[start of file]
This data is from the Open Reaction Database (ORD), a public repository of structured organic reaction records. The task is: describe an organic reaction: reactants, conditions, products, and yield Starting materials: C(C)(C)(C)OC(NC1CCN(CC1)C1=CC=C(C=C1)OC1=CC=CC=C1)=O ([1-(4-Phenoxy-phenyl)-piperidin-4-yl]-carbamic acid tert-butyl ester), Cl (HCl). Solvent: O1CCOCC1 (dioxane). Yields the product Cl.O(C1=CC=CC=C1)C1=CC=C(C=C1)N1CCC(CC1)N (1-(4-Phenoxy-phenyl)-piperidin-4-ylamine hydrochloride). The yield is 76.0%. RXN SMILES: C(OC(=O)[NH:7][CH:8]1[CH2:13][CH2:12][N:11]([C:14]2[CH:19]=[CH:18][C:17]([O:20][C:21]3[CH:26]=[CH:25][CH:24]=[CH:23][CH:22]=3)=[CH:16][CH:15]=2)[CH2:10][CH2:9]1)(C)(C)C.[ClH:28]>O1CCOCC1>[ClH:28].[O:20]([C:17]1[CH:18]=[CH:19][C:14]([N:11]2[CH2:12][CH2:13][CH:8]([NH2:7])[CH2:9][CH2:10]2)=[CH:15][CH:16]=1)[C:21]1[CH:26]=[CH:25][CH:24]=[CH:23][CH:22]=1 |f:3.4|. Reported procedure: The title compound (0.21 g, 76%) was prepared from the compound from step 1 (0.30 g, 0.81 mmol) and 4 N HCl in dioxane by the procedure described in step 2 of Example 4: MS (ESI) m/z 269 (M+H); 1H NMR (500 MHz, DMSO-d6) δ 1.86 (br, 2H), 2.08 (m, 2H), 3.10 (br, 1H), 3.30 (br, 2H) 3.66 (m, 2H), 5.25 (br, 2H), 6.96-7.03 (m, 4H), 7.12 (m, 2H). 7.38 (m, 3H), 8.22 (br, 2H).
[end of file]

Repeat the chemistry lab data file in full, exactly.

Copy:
This data is from the Open Reaction Database (ORD), a public repository of structured organic reaction records. The task is: describe an organic reaction: reactants, conditions, products, and yield Starting materials: C(C)(C)(C)OC(NC1CCN(CC1)C1=CC=C(C=C1)OC1=CC=CC=C1)=O ([1-(4-Phenoxy-phenyl)-piperidin-4-yl]-carbamic acid tert-butyl ester), Cl (HCl). Solvent: O1CCOCC1 (dioxane). Yields the product Cl.O(C1=CC=CC=C1)C1=CC=C(C=C1)N1CCC(CC1)N (1-(4-Phenoxy-phenyl)-piperidin-4-ylamine hydrochloride). The yield is 76.0%. RXN SMILES: C(OC(=O)[NH:7][CH:8]1[CH2:13][CH2:12][N:11]([C:14]2[CH:19]=[CH:18][C:17]([O:20][C:21]3[CH:26]=[CH:25][CH:24]=[CH:23][CH:22]=3)=[CH:16][CH:15]=2)[CH2:10][CH2:9]1)(C)(C)C.[ClH:28]>O1CCOCC1>[ClH:28].[O:20]([C:17]1[CH:18]=[CH:19][C:14]([N:11]2[CH2:12][CH2:13][CH:8]([NH2:7])[CH2:9][CH2:10]2)=[CH:15][CH:16]=1)[C:21]1[CH:26]=[CH:25][CH:24]=[CH:23][CH:22]=1 |f:3.4|. Reported procedure: The title compound (0.21 g, 76%) was prepared from the compound from step 1 (0.30 g, 0.81 mmol) and 4 N HCl in dioxane by the procedure described in step 2 of Example 4: MS (ESI) m/z 269 (M+H); 1H NMR (500 MHz, DMSO-d6) δ 1.86 (br, 2H), 2.08 (m, 2H), 3.10 (br, 1H), 3.30 (br, 2H) 3.66 (m, 2H), 5.25 (br, 2H), 6.96-7.03 (m, 4H), 7.12 (m, 2H). 7.38 (m, 3H), 8.22 (br, 2H).